4. December 2013 Child Count Now Online
The Exceptional Children December 2013 Child Count report is available on the Exceptional Children website at http://ec.ncpublicschools.gov/reports-data/child-count/reports. The Child Count report is an unduplicated count of all children with disabilities, and children identified as academically or intellectually gifted. The December report includes students, ages 3-21, who receive special education and related services according to an Individualized Education Plan or service plan. 
5. School District Personnel Support Now District Human Resources
The School Personnel Support Section recently changed its name to District Human Resources. A new website highlights the changes to the section as well as features familiar information for school district human resources personnel. Check out the new website at http://www.ncpublicschools.org/district-humanresources/. Don't forget to update your bookmark to reflect the new address.
6. Holocaust Council Website Redesign Features New Look, Navigation
The Holocaust Council website received a makeover recently featuring a fresh look with new navigation that makes it easier to find teacher and student resources and important dates. Take a look at what's new by visiting http://www.ncpublicschools.org/holocaust-council/. Don't forget to change your bookmark to reflect the new address. 
7. Teacher Loan Forgiveness Program Information on the Web
The Teacher Loan Forgiveness Program is a federal program created to encourage educators to enter and continue in the teaching profession in certain elementary and secondary schools that serve low-income families. To learn more about the loan forgiveness programs available for teachers in North Carolina, please visit http://www.ncpublicschools.org/program-monitoring/loan-forgiveness/.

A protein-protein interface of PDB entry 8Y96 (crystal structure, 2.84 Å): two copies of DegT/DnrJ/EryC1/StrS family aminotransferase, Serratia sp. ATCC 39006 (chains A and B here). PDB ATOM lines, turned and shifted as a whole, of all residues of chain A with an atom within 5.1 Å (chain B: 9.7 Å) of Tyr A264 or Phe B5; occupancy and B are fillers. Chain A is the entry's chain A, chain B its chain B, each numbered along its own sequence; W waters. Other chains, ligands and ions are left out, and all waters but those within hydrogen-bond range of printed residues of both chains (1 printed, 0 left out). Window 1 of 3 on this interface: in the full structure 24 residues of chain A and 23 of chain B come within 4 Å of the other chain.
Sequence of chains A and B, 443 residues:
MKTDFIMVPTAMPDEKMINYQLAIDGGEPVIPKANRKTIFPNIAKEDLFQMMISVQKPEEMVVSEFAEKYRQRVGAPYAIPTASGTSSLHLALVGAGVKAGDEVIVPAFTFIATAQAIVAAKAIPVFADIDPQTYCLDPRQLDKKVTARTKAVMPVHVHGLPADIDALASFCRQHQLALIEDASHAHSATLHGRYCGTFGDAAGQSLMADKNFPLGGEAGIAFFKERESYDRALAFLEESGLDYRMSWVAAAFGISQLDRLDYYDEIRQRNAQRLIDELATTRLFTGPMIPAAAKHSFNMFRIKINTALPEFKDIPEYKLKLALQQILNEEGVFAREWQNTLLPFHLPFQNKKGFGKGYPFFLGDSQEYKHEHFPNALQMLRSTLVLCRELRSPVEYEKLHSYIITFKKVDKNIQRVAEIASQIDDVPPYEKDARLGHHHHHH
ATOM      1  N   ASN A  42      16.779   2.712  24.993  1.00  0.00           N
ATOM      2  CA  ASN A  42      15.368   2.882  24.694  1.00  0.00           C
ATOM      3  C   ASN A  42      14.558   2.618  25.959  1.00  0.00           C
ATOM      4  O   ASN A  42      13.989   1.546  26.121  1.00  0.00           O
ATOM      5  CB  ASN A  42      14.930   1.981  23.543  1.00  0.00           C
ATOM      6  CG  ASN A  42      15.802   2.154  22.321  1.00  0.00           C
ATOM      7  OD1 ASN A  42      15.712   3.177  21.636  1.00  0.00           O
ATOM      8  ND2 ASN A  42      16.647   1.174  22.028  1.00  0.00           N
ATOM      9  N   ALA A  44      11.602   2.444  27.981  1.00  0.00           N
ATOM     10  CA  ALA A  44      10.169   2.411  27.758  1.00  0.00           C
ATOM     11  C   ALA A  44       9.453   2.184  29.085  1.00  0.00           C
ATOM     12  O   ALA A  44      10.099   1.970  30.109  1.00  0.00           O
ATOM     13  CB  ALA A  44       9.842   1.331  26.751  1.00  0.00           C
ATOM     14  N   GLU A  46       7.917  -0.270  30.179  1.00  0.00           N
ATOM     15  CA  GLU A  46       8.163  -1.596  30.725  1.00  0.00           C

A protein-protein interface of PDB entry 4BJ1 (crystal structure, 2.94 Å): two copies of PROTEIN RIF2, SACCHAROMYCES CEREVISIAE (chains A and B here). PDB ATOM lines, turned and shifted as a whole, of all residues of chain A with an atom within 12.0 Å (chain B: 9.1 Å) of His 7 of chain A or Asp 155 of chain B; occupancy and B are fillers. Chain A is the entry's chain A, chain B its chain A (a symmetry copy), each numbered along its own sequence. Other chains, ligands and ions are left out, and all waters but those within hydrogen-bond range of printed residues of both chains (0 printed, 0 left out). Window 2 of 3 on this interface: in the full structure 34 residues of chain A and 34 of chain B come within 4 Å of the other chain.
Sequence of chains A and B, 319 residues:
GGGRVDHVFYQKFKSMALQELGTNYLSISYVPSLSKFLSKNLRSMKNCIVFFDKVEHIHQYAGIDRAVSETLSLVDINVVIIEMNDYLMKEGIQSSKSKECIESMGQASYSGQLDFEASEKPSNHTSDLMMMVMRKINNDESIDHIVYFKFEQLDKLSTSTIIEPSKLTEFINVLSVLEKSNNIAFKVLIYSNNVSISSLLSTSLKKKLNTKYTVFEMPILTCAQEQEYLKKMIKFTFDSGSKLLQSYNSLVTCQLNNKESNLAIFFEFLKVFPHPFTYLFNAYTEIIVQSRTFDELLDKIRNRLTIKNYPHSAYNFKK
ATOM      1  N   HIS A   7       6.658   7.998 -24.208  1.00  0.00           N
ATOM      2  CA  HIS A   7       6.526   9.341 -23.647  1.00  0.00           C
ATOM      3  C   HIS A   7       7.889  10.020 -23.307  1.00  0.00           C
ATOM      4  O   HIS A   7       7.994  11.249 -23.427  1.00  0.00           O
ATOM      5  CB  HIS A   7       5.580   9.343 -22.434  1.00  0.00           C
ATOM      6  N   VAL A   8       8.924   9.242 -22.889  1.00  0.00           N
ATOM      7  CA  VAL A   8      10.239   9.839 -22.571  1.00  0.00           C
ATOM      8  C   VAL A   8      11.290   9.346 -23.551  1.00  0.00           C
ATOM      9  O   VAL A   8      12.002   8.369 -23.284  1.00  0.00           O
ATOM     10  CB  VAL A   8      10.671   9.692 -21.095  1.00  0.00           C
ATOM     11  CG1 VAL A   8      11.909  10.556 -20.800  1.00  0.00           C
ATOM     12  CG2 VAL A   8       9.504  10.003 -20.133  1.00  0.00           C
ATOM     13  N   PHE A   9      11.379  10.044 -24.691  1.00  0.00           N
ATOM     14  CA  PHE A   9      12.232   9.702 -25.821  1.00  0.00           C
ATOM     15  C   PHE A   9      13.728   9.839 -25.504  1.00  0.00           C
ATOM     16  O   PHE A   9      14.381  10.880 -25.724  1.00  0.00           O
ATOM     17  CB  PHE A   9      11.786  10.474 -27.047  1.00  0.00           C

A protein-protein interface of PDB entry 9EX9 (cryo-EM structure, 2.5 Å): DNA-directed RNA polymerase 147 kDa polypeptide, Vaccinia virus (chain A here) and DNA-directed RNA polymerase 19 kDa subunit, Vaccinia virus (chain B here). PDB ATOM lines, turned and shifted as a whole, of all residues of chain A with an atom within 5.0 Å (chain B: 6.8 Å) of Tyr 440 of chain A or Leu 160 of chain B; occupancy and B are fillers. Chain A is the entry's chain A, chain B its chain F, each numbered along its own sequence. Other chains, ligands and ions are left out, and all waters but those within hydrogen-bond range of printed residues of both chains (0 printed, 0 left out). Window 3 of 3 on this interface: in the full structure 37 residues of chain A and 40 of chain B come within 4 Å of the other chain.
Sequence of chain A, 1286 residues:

Last Updated on Tuesday, 15 April 2014 09:42
Initiative To Close Skills Gap Gives Community Colleges Flexibility With Funds PDF Print E-mail
By Administrator   
Friday, 11 April 2014 11:20

RALEIGH, (SGRToday.com) - Now that the state's community colleges have saved $16.8 million, Gov. Pat McCrory is recommending the colleges have the flexibility to put the funds to work for training in high-demand fields. The goal, the governor said on Thursday, is to close the gap between job openings and skills in the labor force.

“This is all about putting North Carolinians in good-paying jobs as soon as possible,” the governor said. “More importantly, the decisions on how to invest the funds will be made at the local level to directly connect the training to the area economy.”
The governor made the announcement at Catawba Valley Community College near Hickory. He was joined by Dr. Scott Ralls, North Carolina Community College System president and Catawba Valley president Dr. Garrett Hinshaw. 
According to a statement from the governor's office, under the governor’s “Closing the Skills Gap” initiative, each community college will decide how it will invest the money, such as updating equipment or providing salary supplements to faculty. The decision will be based on the needs of the communities and the employers they serve.  
The occupations targeted by the community colleges provide local employment opportunities and are in growing industries that pay higher wages. Local employment and skills demand input collected by the community colleges was correlated with data from the Bureau of Labor Statistics. 
Another distinction of the “Closing the Skills” program is it will focus on jobs that do not necessarily require graduate or undergraduate degrees. Recent research by the Brookings Institution found that half of the occupations in high-demand STEM fields (Science, Technology, Engineering and Mathematics) don’t require a four-year degree and pay an average $53,000 annual wage. This wage is higher than the average wage in nearly every county served by the state’s 58 community colleges. 
Targeted Occupations Covered Under “Closing the Skills Gap” Initiative:
Health Sciences
• Nurses